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Ontario bureaucrat who was fired in $11M COVID-19 fraud probe had ID from Panama


Ontario bureaucrat who was fired in $11M COVID-19 fraud probe had ID from Panama

Investigators have discovered a Panamanian driver’s licence and a permanent resident’s card in the name of the Ontario bureaucrat who was fired after the alleged theft of $11 million in COVID-19 funds, the Star has learned.

They also allege that Sanjay Madan, who was terminated last month as the $176,608-a-year director of the Ministry of Education’s iAccess Solutions Branch, registered a company in Panama called Newgen Ventures Inc.

Newgen Ventures in turn is an owner of three properties in Waterloo, including a 109-bedroom student housing apartment complex that was still listed for sale last week for $7,999,900, the documents say.

The court records also say Sanjay Madan purchased two villas in Hyderabad, India in 2013 and two pleasure boats in 2017 and 2018.

According to documents filed with the Ontario Superior Court, the government alleges “some or all of” Sanjay Madan, his spouse Shalini Madan, their sons Chinmaya Madan and Ujjawal Madan, and their associate Vidhan Singh perpetrated “a massive fraud” to direct COVID-19 aid payments to hundreds of TD and Bank of Montreal accounts.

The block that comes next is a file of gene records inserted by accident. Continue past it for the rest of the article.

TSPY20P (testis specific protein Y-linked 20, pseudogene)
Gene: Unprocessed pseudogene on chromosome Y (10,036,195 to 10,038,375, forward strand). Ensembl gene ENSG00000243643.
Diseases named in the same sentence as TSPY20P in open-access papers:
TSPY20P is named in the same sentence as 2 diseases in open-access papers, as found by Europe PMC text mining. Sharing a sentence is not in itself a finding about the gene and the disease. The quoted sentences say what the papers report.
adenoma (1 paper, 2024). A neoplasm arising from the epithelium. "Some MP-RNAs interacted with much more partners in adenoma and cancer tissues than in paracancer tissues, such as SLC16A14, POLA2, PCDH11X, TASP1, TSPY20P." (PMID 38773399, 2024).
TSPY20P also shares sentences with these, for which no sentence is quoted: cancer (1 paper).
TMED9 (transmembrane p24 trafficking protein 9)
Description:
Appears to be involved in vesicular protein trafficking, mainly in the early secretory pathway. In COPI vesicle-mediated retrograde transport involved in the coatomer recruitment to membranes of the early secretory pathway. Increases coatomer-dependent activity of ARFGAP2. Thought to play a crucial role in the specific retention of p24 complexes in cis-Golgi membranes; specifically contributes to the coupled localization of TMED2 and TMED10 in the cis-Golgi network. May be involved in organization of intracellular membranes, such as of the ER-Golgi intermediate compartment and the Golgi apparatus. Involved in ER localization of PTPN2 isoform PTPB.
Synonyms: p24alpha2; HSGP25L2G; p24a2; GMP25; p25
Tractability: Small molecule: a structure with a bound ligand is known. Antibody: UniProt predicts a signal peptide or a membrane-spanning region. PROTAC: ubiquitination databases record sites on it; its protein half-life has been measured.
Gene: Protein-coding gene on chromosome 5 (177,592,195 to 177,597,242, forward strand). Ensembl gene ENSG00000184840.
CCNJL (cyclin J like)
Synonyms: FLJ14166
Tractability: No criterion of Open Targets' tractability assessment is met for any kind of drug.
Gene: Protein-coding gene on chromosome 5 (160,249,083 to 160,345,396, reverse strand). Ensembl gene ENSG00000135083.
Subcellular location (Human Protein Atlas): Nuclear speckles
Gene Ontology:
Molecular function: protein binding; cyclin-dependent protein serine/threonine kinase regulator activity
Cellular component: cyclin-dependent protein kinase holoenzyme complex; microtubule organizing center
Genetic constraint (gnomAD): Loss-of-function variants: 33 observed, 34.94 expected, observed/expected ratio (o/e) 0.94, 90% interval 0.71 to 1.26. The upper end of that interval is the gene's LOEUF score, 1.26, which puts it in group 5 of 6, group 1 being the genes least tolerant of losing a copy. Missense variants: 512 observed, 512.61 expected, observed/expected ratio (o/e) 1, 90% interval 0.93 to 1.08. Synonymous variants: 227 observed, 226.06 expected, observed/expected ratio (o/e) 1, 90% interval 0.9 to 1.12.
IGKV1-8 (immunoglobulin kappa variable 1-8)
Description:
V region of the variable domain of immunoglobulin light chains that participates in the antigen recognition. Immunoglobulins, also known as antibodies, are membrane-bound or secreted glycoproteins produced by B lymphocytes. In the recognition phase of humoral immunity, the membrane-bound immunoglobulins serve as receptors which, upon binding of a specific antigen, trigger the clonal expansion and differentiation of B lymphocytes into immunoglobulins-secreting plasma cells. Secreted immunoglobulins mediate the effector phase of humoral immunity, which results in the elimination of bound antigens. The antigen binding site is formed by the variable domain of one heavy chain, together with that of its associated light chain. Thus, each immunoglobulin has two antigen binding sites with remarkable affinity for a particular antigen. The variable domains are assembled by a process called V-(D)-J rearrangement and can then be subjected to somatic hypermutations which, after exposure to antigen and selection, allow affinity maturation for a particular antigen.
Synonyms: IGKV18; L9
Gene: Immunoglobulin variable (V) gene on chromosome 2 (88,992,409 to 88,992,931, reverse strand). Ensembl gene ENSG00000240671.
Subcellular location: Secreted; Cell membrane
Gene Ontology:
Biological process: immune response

The allegations made by the province have not been proven in court.

Seven Ontario Provincial Police detectives are investigating the case, but no charges have been laid.

Through both his civil lawyer, Christopher Du Vernet, and his criminal lawyer, Stephen Hebscher, Sanjay Madan has not commented on the allegations.

New documents filed this week allege that KPMG auditors found evidence linking Sanjay Madan to Panama, a tax haven that does not have an extradition treaty with Canada.

“KPMG identified an image of a permanent resident card and driver’s licence for the Republic of Panama for Sanjay Madan in Sanjay Madan’s government email account,” the court documents allege.

Sanjay Madan received permanent resident’s status in Panama last year and his Panamanian license, which lists his nationality as Canadian, was issued on Sept. 13, 2019 and is good through 2023, according to the court filing.

Investigators also found “registry documents … for a company registered in the Republic of Panama called Newgen Ventures, Inc.”

That firm — of which Shalini Madan is an officer — and another company, Intellisources Inc., which lists the Madan family home has its head office, own three properties in Waterloo. Included among them is the apartment building listed for sale at 400 Albert St.

Rent from that student complex brings in $550,000 in income annually, according to real estate listings.

As previously disclosed by the Star, the government has obtained an injunction against the sale of a seven-bedroom house in North York and six condominium units owned by the Madans, as well as more than $1 million in profits from the September sale of a four-bedroom house.

The Waterloo properties were not part of that initial injunction, but are now also being frozen.

The government alleges $11 million was stolen from the Support for Families program, which gave parents $200 for each child up to age 12 and $250 for each special needs child and youth up to age 21 to offset pandemic-related education expenses.